Iran, Syria and Palestinians to Dominate Trump and Netanyahu's Agenda at Davos Today

Trump will meet Netanyahu and U.K.'s Theresa May for talks on Iranian nuclear deal, Turkish-Kurd tensions and reverberations of Jerusalem announcement

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U.S. President Donald Trump waves as he walks out from the White House in Washington, U.S., as he departs to attend the 2018 World Economic Forum in Davos, Switzerland
U.S. President Donald Trump waves as he walks out from the White House in Washington, U.S., as he departs to attend the 2018 World Economic Forum in Davos, Switzerland/Credit: Manuel Balce Ceneta/AP
Amir Tibon
Amir Tibon

U.S. President Donald Trump departed the White House late on Wednesday on his way to Davos, Switzerland, where he will attend the World Economic Forum. Trump's meetings at the gathering of the world's business and political elite, which he will be attending for the first time as president, will focus to a large extent on recent developments in the Middle East, and on the pending decisions his administration has to make regarding Iran, Syria and the Israeli-Palestinian peace process. 

On Thursday, Trump will meet with Prime Minister Benjamin Netanyahu, who will also be in Davos. This will be the fourth meeting between the two since Trump took office last January. They are expected to discuss Trump's promise to "fix" the nuclear deal with Iran or reinstate sanctions against the Islamic Republic in case the international agreement cannot be amended. 

The two are also expected to discuss the Trump administration's efforts to restart peace negotiations between Israel and the Palestinians. Ever since Trump's historic announcement in December and recognized Jerusalem as the capital of Israel, efforts – already deeply strained - have entered a "cooling off period." The Palestinian leadership, enraged over Trump's announcement, said they will no longer accept the Trump administration as a mediator, and will only agree to hold negotiations with Israel in the context of broader international involvement.

The Palestinians claim east Jerusalem as the future capital of their state. That tradiionally Arab section of the city, was annexed by Israel during 1967 during the Six-Day War and for decades U.S. policy was that its final status should be decided only during peace talks between the sides.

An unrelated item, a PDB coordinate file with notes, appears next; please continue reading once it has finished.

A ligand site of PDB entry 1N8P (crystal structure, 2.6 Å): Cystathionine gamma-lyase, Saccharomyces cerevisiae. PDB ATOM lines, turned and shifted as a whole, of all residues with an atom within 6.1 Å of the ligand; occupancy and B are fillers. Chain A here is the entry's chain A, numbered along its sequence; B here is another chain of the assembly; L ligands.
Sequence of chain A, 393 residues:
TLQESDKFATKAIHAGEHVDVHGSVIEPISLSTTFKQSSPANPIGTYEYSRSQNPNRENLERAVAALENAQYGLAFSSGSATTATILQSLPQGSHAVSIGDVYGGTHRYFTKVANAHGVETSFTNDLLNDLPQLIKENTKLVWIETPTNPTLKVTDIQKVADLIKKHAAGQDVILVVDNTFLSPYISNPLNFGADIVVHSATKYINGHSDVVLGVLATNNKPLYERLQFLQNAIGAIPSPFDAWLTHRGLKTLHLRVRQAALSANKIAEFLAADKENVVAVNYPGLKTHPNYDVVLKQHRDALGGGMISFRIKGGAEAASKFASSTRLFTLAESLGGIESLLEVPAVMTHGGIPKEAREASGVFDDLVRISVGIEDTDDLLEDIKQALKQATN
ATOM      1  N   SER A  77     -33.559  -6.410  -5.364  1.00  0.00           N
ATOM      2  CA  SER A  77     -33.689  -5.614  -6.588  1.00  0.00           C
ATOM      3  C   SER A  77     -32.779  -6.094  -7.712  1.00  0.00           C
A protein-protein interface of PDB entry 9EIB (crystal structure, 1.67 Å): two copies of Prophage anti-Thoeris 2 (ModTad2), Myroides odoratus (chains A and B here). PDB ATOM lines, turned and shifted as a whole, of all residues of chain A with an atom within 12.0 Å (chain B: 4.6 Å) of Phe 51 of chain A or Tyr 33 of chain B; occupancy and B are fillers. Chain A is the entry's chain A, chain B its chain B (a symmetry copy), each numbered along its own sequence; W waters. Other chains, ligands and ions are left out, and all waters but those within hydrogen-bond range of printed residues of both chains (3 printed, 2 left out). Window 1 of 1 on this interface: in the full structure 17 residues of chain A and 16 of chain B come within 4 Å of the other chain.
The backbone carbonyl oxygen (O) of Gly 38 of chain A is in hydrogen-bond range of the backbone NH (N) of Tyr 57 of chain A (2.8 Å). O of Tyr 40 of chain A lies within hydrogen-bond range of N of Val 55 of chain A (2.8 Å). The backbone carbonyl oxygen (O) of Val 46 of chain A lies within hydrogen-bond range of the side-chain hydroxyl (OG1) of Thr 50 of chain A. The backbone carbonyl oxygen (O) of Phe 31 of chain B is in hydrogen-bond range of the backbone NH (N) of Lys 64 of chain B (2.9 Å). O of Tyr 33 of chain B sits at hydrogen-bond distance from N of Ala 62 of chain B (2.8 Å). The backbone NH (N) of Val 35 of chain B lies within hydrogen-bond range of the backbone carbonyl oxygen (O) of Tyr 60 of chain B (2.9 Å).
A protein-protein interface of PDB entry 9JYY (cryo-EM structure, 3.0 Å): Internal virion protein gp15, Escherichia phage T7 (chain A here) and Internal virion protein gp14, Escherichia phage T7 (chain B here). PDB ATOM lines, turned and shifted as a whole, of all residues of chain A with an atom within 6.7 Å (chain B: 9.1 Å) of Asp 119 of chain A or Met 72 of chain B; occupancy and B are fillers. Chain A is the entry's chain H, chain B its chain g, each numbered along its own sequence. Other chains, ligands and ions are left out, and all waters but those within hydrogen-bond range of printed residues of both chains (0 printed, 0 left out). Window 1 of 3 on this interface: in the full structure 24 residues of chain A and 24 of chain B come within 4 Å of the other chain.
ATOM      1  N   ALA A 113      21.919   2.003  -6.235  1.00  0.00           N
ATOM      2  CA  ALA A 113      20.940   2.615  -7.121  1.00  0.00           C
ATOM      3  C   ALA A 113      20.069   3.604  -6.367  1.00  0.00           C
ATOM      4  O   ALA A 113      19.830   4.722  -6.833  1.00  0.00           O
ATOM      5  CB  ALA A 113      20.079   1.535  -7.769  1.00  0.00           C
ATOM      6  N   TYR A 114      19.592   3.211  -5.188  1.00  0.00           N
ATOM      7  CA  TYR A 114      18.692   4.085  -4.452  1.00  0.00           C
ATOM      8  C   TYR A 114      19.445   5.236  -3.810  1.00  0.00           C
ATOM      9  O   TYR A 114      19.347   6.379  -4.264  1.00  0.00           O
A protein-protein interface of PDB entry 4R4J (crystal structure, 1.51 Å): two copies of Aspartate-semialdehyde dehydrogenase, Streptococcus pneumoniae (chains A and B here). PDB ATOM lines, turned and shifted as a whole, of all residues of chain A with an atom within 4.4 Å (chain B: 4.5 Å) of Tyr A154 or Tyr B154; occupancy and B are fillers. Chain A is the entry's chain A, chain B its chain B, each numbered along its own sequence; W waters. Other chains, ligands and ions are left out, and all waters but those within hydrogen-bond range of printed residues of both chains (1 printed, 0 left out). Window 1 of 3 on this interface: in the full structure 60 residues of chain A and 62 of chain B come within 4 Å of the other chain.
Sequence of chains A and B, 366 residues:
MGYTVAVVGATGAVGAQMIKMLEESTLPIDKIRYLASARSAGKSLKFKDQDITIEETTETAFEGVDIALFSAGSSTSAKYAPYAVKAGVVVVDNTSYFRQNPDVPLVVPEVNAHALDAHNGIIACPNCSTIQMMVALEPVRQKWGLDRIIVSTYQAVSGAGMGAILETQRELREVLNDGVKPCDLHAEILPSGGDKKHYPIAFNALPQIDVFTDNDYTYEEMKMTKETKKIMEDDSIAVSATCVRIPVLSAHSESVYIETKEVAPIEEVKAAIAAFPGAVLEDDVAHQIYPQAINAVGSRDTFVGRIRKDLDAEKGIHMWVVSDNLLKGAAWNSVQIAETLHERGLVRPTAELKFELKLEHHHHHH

Trump and Netanyahu are also planning to discuss developments in Syria, including the government's recent strategic achievements and Turkey's military campaign against the Kurds. The meeting is scheduled to take place just 72 hours after Netanyahu met in Jerusalem with U.S. Vice President Mike Pence, who promised that the United States would move its embassy in Israel in Tel Aviv to an existing consular office in Jerusalem by the end of 2019. 

The only other bilateral meeting with a world leader that Trump is scheduled to have on Thursday is a meeting with British Prime Minister Theresa May. Britain under May's leadership has voiced its disagreement with two of Trump's most prominent recent decisions in the Middle East: his recognition of Jerusalem as Israel's capital, and his plan to change the terms of the nuclear deal with Iran or withdraw from it. 

The Iranian issue is expected to be an important part of the Trump-May meeting, and could potentially also come up in a dinner that Trump will hold with a number of European business leaders on Thursday evening, since many leading European companies have expanded their business activities in Iran since the signing of the nuclear deal in 2015, and could face difficulties if the deal were to be cancelled. 

Trump announced two weeks ago that while he is extending sanctions relief on Iran as required by the nuclear deal, it will be the "last time" that he is taking that step, unless certain "loopholes" that his administration sees in the deal will be fixed. Among those loopholes is the "sunset clause" that puts a time limit on certain limitations placed on Iran by the deal. European leaders have expressed concerns that trying to re-negotiate the terms of the agreement, something Iran has stated is unacceptable, could lead to its collapse.  

Before departing from Washington Wednesday, Trump spoke on the phone with Turkish President Recep Erdogan and asked him to show restraint in northwestern Syria, where Turkey has opened a military operation against Syrian-Kurdish forces aligned with the United States. The phone call was the first time that Trump himself became involved in the Turkish-Kurdish crisis, the most recent chapter of which began last weekend. 

According to a readout of the conversation distributed by the White House, Trump "urged Turkey to de-escalate, limit its military actions, and avoid civilian casualties and increases to displaced persons and refugees," and also to "exercise caution and to avoid any actions that might risk conflict between Turkish and American forces." If the situation along the Turkish-Syrian border escalates over the next 48 hours, it will likely become a larger part of Trump's agenda while he is in Davos. 

On Friday, Trump is scheduled to give a speech before the forum, before heading back to Washington. His speech will focus not only on security and diplomatic issues, but also on business opportunities for international companies in the United States, and on the tax reform recently passed by the U.S. Congress. 

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